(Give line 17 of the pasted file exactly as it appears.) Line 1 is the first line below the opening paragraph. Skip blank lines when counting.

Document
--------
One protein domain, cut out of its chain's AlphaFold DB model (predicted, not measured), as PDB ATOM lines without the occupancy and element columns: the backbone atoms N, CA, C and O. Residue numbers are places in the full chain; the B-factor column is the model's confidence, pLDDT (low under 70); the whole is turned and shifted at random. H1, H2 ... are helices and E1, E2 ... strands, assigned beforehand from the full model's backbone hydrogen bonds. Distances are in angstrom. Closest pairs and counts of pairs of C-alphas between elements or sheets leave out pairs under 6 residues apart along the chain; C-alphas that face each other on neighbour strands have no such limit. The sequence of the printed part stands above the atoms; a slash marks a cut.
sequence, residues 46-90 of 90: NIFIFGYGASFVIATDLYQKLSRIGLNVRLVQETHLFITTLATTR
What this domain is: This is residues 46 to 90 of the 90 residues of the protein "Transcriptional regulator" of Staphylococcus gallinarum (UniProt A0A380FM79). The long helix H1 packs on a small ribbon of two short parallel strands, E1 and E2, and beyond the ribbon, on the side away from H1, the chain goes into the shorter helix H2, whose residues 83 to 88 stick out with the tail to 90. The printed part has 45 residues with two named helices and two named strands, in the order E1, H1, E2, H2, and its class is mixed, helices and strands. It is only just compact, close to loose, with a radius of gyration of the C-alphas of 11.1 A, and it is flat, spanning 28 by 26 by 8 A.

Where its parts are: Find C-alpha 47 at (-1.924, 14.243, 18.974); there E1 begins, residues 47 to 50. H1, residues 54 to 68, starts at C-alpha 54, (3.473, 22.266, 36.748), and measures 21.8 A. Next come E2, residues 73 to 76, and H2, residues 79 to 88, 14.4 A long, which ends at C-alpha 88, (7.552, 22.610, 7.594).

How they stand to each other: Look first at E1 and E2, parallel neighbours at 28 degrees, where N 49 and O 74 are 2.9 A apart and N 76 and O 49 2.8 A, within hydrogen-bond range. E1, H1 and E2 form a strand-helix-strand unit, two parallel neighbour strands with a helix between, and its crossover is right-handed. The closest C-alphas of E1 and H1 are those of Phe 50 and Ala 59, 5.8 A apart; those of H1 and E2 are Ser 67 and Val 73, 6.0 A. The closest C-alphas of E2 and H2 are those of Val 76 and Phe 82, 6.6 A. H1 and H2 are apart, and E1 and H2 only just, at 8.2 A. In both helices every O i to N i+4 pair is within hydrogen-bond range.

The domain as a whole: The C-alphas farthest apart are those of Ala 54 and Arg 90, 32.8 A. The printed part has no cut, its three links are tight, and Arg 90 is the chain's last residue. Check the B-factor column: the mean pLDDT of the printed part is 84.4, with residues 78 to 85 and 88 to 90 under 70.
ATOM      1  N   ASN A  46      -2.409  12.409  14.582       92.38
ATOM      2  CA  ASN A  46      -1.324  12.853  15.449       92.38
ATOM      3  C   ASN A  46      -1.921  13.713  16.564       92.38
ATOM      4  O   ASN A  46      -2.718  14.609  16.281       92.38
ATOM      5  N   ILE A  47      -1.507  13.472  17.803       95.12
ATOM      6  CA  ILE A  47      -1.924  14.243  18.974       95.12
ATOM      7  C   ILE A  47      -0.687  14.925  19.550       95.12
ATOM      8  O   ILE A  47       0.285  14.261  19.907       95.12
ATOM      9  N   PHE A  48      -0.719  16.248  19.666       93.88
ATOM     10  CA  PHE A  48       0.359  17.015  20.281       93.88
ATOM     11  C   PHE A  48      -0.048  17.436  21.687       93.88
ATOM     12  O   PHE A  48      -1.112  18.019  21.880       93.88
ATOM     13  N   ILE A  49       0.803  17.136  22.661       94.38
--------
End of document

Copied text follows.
ATOM     12  O   PHE A  48      -1.112  18.019  21.880       93.88